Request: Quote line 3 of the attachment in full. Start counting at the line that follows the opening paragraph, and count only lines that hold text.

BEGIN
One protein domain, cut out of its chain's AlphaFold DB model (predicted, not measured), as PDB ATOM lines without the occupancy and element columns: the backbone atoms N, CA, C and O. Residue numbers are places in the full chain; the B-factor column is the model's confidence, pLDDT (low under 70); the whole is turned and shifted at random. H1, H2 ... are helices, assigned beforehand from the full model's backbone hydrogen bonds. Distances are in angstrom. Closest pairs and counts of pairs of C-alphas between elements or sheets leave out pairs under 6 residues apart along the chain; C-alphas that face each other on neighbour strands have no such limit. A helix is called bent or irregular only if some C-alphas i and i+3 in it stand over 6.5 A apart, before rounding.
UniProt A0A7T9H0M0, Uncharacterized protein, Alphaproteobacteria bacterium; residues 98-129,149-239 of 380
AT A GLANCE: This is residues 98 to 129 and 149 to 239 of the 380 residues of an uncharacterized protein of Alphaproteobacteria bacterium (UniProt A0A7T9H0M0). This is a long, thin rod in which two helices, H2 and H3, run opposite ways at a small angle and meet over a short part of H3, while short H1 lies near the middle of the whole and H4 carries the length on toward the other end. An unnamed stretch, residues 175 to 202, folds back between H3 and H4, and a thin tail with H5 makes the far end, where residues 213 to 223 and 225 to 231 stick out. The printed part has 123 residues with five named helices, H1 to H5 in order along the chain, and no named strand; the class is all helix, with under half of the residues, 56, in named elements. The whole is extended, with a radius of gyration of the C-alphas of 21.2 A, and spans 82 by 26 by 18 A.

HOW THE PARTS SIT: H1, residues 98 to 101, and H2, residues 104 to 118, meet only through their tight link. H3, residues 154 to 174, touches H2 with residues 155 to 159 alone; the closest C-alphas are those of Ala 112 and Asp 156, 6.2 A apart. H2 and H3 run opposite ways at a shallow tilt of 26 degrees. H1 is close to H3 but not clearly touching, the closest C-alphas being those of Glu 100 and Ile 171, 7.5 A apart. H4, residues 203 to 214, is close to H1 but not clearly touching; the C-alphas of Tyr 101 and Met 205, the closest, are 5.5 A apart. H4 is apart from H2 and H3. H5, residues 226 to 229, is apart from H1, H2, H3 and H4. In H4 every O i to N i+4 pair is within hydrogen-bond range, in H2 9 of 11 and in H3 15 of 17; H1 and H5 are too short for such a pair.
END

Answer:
HOW THE PARTS SIT: H1, residues 98 to 101, and H2, residues 104 to 118, meet only through their tight link. H3, residues 154 to 174, touches H2 with residues 155 to 159 alone; the closest C-alphas are those of Ala 112 and Asp 156, 6.2 A apart. H2 and H3 run opposite ways at a shallow tilt of 26 degrees. H1 is close to H3 but not clearly touching, the closest C-alphas being those of Glu 100 and Ile 171, 7.5 A apart. H4, residues 203 to 214, is close to H1 but not clearly touching; the C-alphas of Tyr 101 and Met 205, the closest, are 5.5 A apart. H4 is apart from H2 and H3. H5, residues 226 to 229, is apart from H1, H2, H3 and H4. In H4 every O i to N i+4 pair is within hydrogen-bond range, in H2 9 of 11 and in H3 15 of 17; H1 and H5 are too short for such a pair.